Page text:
Types of Exchanges
Rotary Youth Exchange offers three types of exchange programs:
- Long Term Exchange (LTE) These exchanges usually last one year, during which the student lives with more than one family in the host country and is required to attend school there. LTEs may be extended to include part or all of the holiday/vacation periods immediately before and after the academic year.
- Short Term Exchange Program (STEP) These exchanges vary from several days to several weeks; they often take place when school is not in session and usually do not include an academic program. STEP is a family-to-family exchange, generally involving a homestay experience with a family in the host country, but they can also be organized as international youth camps or tours that bring together students from many countries.
- Virtual Exchange (V-X) Virtual exchanges are an engaging alternative to in-person exchanges, providing young people a unique opportunity to interact and collaborate with people from other cultures and communities online. Virtual exchange sessions last for seven weeks, and provide structured meeting topics, counselors from the Rotary clubs, and individual and group meetings. Rotary volunteers and participating families are screened and background checked and there are specific youth protection policies for virtual exchanges to ensure the safety of youth participating in the program.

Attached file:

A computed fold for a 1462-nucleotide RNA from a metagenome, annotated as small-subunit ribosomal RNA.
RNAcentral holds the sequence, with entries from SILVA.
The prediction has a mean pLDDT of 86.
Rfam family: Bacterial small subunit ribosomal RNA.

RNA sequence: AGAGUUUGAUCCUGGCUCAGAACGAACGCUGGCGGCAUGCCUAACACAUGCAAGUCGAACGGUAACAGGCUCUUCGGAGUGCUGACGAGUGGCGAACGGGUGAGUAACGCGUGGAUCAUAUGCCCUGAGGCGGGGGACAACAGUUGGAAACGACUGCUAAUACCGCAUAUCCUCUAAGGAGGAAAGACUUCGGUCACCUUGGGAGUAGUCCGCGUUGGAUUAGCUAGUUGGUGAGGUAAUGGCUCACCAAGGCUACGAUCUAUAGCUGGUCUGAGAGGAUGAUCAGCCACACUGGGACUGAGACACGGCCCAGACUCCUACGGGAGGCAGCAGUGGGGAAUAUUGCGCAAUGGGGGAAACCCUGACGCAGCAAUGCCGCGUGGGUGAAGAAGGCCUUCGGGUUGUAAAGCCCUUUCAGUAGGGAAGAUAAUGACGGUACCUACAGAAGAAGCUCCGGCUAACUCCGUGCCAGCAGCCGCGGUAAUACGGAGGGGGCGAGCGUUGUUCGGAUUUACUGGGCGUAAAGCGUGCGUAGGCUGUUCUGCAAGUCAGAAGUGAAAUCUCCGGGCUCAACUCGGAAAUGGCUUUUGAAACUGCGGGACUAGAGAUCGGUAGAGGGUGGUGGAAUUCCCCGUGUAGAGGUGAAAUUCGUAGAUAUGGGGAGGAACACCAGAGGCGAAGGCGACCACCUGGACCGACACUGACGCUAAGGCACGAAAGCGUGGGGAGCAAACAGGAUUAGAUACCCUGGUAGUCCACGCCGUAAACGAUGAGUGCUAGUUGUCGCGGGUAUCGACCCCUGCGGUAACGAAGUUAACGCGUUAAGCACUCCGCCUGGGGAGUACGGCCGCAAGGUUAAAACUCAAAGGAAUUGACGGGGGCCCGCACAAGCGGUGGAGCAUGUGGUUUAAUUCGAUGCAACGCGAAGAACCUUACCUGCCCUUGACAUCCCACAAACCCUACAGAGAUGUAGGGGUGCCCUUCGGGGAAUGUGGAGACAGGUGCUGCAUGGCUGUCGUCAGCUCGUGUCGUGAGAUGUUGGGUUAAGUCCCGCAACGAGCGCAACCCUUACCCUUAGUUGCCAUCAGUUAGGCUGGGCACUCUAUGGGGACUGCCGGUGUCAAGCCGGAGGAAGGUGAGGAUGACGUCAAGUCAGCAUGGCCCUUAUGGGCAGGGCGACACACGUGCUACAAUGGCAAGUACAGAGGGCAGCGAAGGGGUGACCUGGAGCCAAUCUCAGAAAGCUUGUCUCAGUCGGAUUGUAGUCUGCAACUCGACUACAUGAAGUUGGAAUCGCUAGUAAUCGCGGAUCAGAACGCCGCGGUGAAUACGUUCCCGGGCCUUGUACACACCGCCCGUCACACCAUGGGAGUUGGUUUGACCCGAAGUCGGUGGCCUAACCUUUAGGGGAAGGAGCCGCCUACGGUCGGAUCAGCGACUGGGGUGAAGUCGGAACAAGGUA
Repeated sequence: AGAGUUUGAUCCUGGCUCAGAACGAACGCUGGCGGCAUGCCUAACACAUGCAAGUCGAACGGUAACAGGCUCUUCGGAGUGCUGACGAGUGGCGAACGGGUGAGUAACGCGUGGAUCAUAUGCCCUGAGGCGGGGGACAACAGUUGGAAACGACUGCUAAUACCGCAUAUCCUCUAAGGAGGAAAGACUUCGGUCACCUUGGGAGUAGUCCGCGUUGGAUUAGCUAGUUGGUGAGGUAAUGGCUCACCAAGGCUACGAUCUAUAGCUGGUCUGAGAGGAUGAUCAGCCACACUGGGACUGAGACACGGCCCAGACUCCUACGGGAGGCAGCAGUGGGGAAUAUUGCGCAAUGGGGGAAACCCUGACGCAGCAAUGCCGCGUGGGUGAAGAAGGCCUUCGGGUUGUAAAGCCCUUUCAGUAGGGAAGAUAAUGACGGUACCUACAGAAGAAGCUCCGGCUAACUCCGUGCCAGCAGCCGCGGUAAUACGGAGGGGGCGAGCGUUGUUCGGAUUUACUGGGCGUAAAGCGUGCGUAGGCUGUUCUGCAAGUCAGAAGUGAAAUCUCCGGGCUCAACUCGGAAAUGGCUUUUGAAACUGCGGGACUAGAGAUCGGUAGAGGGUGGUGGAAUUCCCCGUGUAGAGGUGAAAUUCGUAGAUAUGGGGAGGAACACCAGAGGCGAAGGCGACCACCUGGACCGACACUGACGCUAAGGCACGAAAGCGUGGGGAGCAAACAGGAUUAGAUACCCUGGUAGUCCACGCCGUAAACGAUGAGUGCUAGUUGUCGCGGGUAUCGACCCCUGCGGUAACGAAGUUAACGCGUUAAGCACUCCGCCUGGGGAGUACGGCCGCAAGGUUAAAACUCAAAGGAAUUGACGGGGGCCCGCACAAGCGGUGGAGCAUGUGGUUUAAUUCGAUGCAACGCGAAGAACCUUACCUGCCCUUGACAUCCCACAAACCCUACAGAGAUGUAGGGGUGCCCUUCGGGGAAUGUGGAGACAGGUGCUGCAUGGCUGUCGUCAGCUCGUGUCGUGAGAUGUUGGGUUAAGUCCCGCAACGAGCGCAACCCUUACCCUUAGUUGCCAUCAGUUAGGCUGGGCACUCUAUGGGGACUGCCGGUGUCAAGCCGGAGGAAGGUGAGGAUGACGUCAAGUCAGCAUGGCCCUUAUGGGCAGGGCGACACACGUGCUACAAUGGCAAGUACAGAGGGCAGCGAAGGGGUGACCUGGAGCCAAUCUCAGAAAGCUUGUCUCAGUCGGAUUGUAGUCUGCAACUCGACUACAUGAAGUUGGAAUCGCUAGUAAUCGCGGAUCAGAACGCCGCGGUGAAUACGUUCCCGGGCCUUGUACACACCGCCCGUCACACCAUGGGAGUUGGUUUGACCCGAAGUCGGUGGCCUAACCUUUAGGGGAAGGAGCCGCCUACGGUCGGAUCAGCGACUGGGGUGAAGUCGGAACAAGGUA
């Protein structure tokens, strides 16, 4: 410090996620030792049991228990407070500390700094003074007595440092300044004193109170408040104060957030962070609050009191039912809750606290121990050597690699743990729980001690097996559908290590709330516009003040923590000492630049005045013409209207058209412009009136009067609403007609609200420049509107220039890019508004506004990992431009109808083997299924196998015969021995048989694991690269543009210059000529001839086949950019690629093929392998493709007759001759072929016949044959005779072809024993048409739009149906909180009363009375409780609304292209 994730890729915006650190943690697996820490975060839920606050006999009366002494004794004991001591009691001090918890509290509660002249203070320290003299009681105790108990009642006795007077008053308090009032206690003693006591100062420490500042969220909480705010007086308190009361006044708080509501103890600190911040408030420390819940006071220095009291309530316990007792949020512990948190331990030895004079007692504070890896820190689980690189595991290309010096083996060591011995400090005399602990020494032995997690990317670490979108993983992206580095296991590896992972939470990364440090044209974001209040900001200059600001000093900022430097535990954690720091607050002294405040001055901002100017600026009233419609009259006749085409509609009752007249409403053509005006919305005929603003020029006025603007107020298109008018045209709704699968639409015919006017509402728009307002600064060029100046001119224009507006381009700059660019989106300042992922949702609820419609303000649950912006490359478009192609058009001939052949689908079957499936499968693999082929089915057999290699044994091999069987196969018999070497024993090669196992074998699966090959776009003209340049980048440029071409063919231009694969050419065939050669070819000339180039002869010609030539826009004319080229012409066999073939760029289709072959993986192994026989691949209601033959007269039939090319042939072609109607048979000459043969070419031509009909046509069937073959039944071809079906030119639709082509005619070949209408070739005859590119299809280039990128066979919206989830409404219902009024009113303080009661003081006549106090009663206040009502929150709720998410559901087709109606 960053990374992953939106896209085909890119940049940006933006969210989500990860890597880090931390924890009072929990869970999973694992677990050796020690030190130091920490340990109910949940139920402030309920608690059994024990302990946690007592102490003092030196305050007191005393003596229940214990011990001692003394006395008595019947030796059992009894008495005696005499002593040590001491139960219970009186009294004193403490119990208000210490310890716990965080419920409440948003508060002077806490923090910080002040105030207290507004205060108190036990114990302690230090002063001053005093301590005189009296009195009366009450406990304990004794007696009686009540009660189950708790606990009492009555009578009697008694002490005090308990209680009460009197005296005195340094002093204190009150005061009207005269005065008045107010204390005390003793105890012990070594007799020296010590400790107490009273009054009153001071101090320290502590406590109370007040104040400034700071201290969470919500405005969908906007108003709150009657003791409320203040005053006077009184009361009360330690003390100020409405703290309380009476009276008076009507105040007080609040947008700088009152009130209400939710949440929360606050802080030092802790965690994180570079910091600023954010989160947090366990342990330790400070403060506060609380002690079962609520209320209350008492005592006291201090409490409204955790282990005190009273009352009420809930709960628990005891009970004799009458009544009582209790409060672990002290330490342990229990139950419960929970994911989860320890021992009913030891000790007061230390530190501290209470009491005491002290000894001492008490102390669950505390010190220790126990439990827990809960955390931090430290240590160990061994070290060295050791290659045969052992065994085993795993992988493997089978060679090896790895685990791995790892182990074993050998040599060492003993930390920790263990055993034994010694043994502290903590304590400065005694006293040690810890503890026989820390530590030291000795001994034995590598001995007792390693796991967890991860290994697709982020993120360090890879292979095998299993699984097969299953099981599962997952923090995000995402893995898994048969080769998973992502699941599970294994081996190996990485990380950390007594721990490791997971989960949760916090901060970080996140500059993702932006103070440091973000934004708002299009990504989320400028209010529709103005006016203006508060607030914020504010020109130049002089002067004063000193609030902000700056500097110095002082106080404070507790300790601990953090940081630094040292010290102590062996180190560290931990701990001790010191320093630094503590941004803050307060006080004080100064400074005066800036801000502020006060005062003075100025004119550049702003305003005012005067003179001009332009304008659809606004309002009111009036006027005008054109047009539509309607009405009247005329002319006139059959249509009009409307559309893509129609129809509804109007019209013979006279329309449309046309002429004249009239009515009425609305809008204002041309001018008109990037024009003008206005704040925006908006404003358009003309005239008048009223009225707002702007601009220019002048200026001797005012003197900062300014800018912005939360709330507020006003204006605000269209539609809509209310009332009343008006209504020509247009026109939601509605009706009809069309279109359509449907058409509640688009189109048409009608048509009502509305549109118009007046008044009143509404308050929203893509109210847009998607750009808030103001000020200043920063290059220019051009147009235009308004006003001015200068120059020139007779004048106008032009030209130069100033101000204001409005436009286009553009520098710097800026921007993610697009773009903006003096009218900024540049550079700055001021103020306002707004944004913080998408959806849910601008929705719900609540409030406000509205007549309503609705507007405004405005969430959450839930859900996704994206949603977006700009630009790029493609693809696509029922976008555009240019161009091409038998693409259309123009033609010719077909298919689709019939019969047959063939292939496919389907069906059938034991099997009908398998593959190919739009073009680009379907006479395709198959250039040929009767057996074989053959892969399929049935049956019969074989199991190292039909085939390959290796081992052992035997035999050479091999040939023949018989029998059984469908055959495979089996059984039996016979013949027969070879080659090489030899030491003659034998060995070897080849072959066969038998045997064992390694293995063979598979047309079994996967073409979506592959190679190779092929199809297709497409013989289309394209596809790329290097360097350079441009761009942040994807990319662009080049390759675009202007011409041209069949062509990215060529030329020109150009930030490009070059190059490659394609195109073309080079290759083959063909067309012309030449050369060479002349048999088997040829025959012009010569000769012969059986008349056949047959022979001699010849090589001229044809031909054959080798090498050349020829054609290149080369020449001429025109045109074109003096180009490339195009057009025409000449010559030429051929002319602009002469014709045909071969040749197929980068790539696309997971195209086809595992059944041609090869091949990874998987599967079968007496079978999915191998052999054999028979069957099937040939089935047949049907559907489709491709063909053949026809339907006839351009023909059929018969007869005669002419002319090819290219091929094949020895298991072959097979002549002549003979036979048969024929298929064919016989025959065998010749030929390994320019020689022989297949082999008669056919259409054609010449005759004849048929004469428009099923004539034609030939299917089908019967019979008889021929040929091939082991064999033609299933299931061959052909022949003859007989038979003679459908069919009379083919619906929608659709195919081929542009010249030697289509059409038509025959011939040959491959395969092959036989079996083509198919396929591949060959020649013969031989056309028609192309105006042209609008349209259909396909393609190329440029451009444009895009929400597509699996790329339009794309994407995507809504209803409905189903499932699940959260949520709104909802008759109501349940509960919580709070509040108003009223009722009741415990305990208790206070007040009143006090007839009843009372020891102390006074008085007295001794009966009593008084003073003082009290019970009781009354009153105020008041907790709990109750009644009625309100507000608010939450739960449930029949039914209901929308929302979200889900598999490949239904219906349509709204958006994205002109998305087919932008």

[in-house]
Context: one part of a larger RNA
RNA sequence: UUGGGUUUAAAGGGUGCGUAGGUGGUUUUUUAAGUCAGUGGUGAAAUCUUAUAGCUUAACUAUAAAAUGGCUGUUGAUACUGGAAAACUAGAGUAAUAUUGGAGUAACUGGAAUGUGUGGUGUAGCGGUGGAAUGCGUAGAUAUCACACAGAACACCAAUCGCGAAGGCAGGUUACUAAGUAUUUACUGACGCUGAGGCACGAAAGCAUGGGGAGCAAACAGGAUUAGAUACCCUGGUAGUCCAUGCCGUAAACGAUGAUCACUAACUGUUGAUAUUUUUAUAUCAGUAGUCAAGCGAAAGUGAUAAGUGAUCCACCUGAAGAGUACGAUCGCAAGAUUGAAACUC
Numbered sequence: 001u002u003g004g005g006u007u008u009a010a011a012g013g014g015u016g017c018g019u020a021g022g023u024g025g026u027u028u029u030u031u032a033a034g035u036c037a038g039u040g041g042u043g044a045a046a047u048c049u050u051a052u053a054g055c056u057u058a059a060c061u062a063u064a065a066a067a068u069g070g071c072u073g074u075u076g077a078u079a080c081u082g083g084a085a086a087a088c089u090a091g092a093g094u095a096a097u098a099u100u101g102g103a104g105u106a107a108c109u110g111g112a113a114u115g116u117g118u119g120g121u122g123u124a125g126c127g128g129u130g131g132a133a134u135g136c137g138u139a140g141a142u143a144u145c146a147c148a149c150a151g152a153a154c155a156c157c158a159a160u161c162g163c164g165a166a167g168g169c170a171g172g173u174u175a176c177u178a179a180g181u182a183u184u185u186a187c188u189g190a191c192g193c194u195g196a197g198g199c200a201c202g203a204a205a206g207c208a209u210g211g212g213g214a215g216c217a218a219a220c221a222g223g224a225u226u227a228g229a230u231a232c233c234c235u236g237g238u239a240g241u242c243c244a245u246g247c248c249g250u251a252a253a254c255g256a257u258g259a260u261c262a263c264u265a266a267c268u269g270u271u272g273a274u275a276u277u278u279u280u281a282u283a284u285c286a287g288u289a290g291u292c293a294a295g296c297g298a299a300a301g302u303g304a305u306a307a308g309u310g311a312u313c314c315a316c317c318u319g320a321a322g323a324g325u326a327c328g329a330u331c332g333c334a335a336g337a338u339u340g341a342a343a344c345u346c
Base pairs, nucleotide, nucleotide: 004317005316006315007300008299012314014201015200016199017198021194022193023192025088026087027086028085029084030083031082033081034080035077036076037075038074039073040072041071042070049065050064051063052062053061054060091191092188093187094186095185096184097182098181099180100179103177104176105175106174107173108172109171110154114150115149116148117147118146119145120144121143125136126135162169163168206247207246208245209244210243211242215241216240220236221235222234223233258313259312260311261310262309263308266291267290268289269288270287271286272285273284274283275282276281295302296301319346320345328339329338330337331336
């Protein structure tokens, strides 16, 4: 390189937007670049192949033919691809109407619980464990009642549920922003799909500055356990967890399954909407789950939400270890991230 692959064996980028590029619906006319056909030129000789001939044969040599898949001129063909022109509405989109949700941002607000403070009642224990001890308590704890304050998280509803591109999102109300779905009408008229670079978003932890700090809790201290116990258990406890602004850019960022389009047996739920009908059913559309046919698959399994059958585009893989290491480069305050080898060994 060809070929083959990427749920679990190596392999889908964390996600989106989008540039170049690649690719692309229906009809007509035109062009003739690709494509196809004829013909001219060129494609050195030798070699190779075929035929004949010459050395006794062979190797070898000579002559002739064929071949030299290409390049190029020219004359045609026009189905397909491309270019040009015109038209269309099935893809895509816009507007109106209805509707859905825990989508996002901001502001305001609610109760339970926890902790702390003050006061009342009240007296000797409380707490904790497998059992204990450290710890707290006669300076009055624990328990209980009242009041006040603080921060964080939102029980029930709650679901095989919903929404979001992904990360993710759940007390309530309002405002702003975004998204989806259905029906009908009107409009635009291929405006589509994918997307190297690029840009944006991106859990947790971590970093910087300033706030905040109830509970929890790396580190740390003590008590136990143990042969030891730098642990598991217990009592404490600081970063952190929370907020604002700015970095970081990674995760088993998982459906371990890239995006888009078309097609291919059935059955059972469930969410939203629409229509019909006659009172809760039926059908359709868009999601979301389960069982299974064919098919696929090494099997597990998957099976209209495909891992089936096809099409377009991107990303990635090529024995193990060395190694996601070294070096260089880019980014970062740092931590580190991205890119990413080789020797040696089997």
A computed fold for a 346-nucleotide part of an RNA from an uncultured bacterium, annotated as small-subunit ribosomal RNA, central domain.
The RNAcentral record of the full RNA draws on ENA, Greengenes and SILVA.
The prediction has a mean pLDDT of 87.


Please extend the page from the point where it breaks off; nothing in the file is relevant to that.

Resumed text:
- New Generations Exchange These specialized short-term exchanges last three to six weeks and are open to young people ages 18-25. This program may include a vocational element. D5180’s RYE Committee is not participating in this program to date. Should you wish further information please contact Jeannine Sparks, email@example.com and she’ll try to help you connect with a Rotarian that can assist you.
Individual district and multidistrict programs may develop their own program rules and guidelines, provided they are consistent with those set by the Rotary International Board. The Rotary International Handbook should be read in conjunction with the materials developed locally for use in a district. Check with those responsible for your district’s Youth Exchange program for specific local modifications, as well as the division of responsibilities for Rotarians involved in the program.